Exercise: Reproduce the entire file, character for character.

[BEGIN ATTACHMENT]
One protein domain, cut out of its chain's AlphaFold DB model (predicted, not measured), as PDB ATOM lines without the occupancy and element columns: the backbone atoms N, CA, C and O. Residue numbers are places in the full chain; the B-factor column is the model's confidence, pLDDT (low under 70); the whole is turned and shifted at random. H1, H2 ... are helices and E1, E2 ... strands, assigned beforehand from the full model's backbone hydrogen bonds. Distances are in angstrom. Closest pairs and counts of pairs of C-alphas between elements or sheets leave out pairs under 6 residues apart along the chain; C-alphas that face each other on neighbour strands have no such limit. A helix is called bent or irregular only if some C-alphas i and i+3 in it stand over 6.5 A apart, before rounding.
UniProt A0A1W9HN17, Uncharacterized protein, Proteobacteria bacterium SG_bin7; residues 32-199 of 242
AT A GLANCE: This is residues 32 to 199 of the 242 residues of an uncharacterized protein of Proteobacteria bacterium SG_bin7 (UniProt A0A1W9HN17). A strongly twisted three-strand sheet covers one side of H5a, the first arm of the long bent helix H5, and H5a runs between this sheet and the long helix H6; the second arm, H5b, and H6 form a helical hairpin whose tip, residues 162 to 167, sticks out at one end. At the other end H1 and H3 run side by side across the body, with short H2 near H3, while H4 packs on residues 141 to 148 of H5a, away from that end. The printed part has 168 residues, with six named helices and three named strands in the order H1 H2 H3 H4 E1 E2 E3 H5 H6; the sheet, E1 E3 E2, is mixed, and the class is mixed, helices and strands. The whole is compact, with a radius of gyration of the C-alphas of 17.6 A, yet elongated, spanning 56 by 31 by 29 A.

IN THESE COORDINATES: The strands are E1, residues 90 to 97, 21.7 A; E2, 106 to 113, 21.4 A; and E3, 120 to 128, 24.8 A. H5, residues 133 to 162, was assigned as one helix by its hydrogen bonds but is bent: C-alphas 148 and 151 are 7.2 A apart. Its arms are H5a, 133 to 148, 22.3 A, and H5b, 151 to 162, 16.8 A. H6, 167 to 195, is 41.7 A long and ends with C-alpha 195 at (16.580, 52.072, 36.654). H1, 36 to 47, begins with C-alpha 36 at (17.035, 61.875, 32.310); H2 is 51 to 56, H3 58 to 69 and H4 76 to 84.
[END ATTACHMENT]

One protein domain, cut out of its chain's AlphaFold DB model (predicted, not measured), as PDB ATOM lines without the occupancy and element columns: the backbone atoms N, CA, C and O. Residue numbers are places in the full chain; the B-factor column is the model's confidence, pLDDT (low under 70); the whole is turned and shifted at random. H1, H2 ... are helices and E1, E2 ... strands, assigned beforehand from the full model's backbone hydrogen bonds. Distances are in angstrom. Closest pairs and counts of pairs of C-alphas between elements or sheets leave out pairs under 6 residues apart along the chain; C-alphas that face each other on neighbour strands have no such limit. A helix is called bent or irregular only if some C-alphas i and i+3 in it stand over 6.5 A apart, before rounding.
UniProt A0A1W9HN17, Uncharacterized protein, Proteobacteria bacterium SG_bin7; residues 32-199 of 242
AT A GLANCE: This is residues 32 to 199 of the 242 residues of an uncharacterized protein of Proteobacteria bacterium SG_bin7 (UniProt A0A1W9HN17). A strongly twisted three-strand sheet covers one side of H5a, the first arm of the long bent helix H5, and H5a runs between this sheet and the long helix H6; the second arm, H5b, and H6 form a helical hairpin whose tip, residues 162 to 167, sticks out at one end. At the other end H1 and H3 run side by side across the body, with short H2 near H3, while H4 packs on residues 141 to 148 of H5a, away from that end. The printed part has 168 residues, with six named helices and three named strands in the order H1 H2 H3 H4 E1 E2 E3 H5 H6; the sheet, E1 E3 E2, is mixed, and the class is mixed, helices and strands. The whole is compact, with a radius of gyration of the C-alphas of 17.6 A, yet elongated, spanning 56 by 31 by 29 A.

IN THESE COORDINATES: The strands are E1, residues 90 to 97, 21.7 A; E2, 106 to 113, 21.4 A; and E3, 120 to 128, 24.8 A. H5, residues 133 to 162, was assigned as one helix by its hydrogen bonds but is bent: C-alphas 148 and 151 are 7.2 A apart. Its arms are H5a, 133 to 148, 22.3 A, and H5b, 151 to 162, 16.8 A. H6, 167 to 195, is 41.7 A long and ends with C-alpha 195 at (16.580, 52.072, 36.654). H1, 36 to 47, begins with C-alpha 36 at (17.035, 61.875, 32.310); H2 is 51 to 56, H3 58 to 69 and H4 76 to 84.